every trip to e*mart is an investigation into weekly shipments in an attempt to locate a gem. thus far, 2 shirts have made the cut. they lack poor grammar, but have cool graphics. the point being (finally), I have found ross’ t-shirt heaven, and am on the lookout for his ideal shirt. Until the shirt is found, check out the pics of my finds.



the quest for the perfect $5 t-shirt continues . . .

long weekend recap

the weekend passes somewhat uneventfully. could it be we’re finally at ease in the east? the following is a detail-lacking recap of our nothing-special, long weekend.

friday night begins late, our class ending from anywhere between 10:00 – 10:30 pm. a2 ambles through the walkways overgrown with weeds and popsicle wrappers. should we stay or should we go . . . to the coast? the PROS: neither of us has been to the yellow sea, the weather is beautiful, it would be (by our estimates) a relaxing escape from the crowds of gwangju. the CONS: it’s a holiday weekend, we’ve learned that everyone is going to the beach. staying in gwangju seemed right not only because of the masses of people traveling to the coast, but mostly because of the masses of people traveling to the coast. the yellow sea will have to wait. friday turns out to be a perfect evening for cards and a chilean cabernet sauvignon.

saturday morning is a sleepy one, probably due to the fact that friday night ended saturday morning. you can take the girl out of the bar, but can you truly take the bar out of the girl? let’s just say i’m definitely NOT the control group. the languid day passes in a mess of ramen noodles, naps, and sporadic cleaning. later we’re upset that we wasted away a day of seething sunshine and 95 degree temperatures. what were we thinking staying indoors?! ugh.

luckily, we had saturday night to make up for our lackluster day. a substantial dinner is in order, so we venture to the “Pork Place”, a corner restaurant near our apartment specializing in pork bulgogi. we’re pretty sure that it’s not actually called the “Pork Place”, but neither of us has bothered to read the hangul on the sign next to the cartoon pig. dinner was the one of the best i’ve had since being in country, probably due to our growing familiarity with korean cuisine and our ability to order it. you can’t beat the prices either. our big dinner out was a whopping $14, and the sweet waitress gave us free coca-cola with our meal. i always enjoy eating out because it’s a chance to intimately observe couples, friends, and families in a relaxed, everyday situation. truly a reliable way to learn social graces that cannot be taught through book-learnin’.

the rest of the evening is spent bar-hopping with alex’s canadian coworker, Chris. we have a few beers at Wa Bar, a bar that’s referred to as a “western ice bar”. it’s a trendy place, offering a decent assortment of beers from around the world and loud korean pop music (aka k-pop). the décor is very “western” in influence with pictures of iconic Hollywood stars like Cary Grant and Marilynn Monroe, a wall mosaic of backlit beer bottles, and other random oddities. there is only one coed bathroom, which is not uncommon, and can be humorous when there’s a drunk man puking in the urinal, and you have to try not to laugh in the stall as he regrets that last beer.

a few pints later, we venture back to the neighborhood for a nightcap at our local dive, Seven Face. by the time we wrap up our evening, it’s nearly 4:00 am. again, you can take the girl out of the bar . . .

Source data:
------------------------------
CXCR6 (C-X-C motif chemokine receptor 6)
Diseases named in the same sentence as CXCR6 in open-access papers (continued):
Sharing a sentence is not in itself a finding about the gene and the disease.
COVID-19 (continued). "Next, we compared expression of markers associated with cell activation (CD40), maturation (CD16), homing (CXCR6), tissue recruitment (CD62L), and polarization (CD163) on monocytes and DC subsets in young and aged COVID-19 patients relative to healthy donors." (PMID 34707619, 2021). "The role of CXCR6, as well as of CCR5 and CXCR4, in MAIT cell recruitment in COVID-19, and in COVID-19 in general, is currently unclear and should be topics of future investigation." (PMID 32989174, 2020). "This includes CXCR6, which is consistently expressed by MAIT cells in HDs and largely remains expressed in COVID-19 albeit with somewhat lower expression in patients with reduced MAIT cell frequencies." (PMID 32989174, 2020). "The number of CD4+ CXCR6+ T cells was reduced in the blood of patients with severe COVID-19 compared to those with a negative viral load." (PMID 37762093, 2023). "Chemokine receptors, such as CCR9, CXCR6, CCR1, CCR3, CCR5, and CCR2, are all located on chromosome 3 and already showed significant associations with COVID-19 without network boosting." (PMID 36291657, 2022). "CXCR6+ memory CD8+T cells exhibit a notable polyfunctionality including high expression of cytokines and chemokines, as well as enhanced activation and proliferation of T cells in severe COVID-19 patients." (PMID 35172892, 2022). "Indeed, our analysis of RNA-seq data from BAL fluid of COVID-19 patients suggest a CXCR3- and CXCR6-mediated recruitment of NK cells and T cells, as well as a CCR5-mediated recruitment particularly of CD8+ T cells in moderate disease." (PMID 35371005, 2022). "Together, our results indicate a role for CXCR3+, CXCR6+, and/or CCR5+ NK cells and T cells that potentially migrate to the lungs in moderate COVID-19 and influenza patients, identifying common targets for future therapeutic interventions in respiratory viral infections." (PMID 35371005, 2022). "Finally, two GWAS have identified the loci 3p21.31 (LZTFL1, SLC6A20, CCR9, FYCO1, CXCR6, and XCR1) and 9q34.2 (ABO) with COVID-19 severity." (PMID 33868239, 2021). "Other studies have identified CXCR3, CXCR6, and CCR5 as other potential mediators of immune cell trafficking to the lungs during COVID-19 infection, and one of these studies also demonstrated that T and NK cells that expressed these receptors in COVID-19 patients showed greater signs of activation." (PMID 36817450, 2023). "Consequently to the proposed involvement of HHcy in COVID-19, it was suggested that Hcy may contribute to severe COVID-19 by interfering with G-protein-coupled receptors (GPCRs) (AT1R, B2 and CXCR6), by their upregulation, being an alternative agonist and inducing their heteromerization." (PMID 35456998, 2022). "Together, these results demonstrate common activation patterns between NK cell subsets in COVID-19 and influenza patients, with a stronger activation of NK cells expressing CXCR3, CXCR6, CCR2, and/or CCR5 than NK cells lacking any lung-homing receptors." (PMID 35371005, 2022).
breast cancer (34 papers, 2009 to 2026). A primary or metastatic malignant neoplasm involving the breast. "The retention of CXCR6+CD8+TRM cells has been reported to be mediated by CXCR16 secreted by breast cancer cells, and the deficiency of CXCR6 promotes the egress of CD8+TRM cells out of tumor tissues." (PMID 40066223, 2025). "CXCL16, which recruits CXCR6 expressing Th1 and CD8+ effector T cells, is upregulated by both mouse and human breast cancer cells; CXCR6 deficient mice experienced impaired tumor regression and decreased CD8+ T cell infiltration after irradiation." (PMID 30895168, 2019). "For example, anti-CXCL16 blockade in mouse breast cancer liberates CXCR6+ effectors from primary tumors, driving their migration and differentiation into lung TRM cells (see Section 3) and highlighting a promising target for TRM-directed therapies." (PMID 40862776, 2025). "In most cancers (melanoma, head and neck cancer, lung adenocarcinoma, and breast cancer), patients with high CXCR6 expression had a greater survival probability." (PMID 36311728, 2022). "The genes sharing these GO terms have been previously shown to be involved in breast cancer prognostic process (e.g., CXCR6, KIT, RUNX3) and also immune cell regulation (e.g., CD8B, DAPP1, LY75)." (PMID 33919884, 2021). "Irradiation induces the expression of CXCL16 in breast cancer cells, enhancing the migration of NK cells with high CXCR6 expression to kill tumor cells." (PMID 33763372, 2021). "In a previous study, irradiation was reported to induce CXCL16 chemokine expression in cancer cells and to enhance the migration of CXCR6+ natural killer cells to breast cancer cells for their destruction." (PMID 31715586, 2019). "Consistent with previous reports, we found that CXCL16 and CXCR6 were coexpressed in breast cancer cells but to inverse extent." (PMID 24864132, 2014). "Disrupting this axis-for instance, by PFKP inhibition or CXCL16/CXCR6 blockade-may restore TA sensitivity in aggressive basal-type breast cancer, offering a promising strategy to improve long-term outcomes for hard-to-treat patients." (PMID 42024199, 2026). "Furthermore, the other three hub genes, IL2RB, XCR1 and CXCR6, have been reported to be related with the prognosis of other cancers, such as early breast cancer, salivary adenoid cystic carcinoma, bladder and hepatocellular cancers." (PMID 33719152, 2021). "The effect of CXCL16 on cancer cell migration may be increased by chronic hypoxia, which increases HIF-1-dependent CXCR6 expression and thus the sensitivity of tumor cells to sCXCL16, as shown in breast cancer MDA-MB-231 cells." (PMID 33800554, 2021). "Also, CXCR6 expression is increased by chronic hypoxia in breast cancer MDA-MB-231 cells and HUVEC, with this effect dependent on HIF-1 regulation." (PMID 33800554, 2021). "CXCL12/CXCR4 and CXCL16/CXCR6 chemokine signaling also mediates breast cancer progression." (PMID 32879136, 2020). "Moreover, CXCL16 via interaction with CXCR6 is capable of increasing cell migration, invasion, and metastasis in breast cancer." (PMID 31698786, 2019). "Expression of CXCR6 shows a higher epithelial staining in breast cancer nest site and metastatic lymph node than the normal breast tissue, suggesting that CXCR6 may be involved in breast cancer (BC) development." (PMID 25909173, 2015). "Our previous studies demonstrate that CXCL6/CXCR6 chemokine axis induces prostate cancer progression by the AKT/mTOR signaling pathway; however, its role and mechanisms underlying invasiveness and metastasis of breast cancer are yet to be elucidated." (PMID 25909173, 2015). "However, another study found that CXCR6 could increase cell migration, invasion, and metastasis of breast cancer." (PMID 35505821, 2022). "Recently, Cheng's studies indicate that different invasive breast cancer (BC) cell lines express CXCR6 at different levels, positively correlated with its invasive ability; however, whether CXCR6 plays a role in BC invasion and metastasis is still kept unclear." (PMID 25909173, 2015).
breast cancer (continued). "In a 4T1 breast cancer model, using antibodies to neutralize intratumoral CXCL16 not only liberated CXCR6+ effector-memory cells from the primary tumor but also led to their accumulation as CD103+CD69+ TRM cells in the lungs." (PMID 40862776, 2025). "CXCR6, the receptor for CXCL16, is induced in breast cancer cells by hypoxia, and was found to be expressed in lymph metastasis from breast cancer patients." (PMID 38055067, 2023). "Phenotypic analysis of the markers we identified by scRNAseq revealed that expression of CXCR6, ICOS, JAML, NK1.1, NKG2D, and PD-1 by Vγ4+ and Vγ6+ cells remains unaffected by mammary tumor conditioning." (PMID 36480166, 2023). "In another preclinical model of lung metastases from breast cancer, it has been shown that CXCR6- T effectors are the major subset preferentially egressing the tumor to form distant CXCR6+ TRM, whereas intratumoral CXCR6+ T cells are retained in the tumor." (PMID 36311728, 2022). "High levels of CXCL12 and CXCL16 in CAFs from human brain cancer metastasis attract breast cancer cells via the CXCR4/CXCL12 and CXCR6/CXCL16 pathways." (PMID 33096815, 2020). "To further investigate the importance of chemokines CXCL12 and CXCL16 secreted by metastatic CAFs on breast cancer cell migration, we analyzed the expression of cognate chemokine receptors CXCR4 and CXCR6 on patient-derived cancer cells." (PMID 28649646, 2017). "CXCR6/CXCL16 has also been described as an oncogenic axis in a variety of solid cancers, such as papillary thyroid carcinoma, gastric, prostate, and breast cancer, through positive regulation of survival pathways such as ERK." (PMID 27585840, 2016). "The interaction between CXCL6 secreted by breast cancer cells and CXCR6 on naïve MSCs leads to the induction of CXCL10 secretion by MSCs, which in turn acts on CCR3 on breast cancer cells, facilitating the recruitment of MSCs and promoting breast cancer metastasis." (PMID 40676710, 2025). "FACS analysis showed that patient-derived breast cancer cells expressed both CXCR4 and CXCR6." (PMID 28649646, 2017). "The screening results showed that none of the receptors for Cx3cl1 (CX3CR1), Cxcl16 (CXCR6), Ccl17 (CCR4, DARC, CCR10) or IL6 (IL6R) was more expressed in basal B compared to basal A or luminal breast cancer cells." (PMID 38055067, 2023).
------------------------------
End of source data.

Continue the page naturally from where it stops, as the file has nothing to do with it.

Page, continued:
let’s just say that sunday could’ve been a slow start, but Mom & Dad Pecott called at 9:30 am. regardless of our antics the night before, we would never pass up a chance to hear a voice from home. then we ate ramen. you may be worried, now that ramen has been mentioned twice in this blog. have no fear, whereas ramen in the U.S. is “poor man’s grub”, here it is almost as much of a staple as rice. it’s a great, fast meal, so we ate it fast, and then got to our lounging. i will save you from the boring details of sunday’s labyrinth of horrible, american, reality television, just know that you won’t be safe forever.

later that night we ventured out for a bite at a kimbap house, followed by a 2.5 hour walk along the river running through gwangju. it was quiet and pleasant, fisherman dotting the banks where the water was higher. i had a bug fly up my nose, and another into my mouth, which was not very exciting or entertaining, except to my husband. he apparently has no concept of the hundreds of way I could make his life hell. laugh it up, smart guy!

monday was cleaning day (aka where alex made up for laughing at the previous night’s bug-up-the-nose), and then *poof* the weekend was over. like i said in the beginning, the weekend was nothing special, but believe me when i say, that’s fine by us. we’re still taking in unusual sights, and ordering our beer in another language. that’s certainly different enough some days.

Tuesday, June 7, 2005

coming soon

  • $5 t-shirts
  • construction cranes and dangling cars (a blog in pictures)
  • 7-face
  • reality tv recap
  • rocketships, ferlinghetti, and an aptitude test

Wednesday, June 1, 2005

thursday's been worthwhile

the rain has been wonderful, easing the temperatures dramatically. it was supposed to be 90 degrees today, but is has barely made it to the upper 70’s. refreshing beyond explanation.

-AND-
thanks to the downpour this morning, the demolition crews weren’t able to start until 8:30 am allowing us a sleep distrubed only by the shouts from produce vans.

i love thunderstorms. regardless of where i am, storms always remind me of beaver island. last night while walking through an empty park in the rain, the damp trees and grass had the smell of the island. a peaceful respite from the usual GO-GO-GO pace and loud sounds of gwangju.

p.s. alex and i tied in our rematch of gin rummy.